There is evidently no form of energy, including renewable energy, that lacks opposition. A big spat right now centers on biomass power plants.
Biomass is a broad category that encompasses everything from burning whole trees to burning leftover wood chips, agricultural residues or household garbage. The focus of the argument is currently in Massachusetts, where state regulators are considering raising the bar for biomass plants.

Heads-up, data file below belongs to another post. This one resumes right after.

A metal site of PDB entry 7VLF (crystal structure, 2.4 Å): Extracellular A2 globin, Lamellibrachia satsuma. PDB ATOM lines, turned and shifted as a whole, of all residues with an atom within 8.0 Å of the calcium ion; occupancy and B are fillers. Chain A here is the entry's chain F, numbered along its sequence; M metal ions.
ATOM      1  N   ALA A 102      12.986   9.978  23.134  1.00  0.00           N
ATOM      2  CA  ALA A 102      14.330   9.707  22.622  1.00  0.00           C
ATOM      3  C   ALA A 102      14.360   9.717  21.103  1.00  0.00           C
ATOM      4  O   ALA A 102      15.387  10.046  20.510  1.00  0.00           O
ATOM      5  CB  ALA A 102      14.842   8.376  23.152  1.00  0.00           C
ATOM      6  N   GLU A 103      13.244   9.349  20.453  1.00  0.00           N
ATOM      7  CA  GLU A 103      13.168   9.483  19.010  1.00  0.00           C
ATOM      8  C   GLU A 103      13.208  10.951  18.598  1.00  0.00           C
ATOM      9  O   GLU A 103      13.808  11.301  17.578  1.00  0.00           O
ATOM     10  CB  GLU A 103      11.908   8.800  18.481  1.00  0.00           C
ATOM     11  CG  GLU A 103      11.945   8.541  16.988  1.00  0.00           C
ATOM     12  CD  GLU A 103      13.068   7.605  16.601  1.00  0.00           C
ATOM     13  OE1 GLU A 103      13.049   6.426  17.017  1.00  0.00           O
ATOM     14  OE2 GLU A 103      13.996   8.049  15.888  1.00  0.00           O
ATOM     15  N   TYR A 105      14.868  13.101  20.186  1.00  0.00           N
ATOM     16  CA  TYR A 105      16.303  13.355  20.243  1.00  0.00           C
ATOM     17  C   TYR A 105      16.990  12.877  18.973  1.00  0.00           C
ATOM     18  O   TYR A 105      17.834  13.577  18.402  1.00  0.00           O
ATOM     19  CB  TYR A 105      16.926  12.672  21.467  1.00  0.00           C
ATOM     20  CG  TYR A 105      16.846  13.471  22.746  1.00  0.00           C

Supporters say that cutting down trees to make electricity is carbon-neutral, because the trees will regrow and absorb carbon dioxide from the air. But a recent study suggests that the trees will take years to do that, offering little short-term help. (The same argument can be made about solar cells; manufacturing them involves releasing carbon dioxide, then takes some time to break even before yielding a net benefit in decreased carbon dioxide emissions.)
Biomass is a favored form of renewable energy because its ...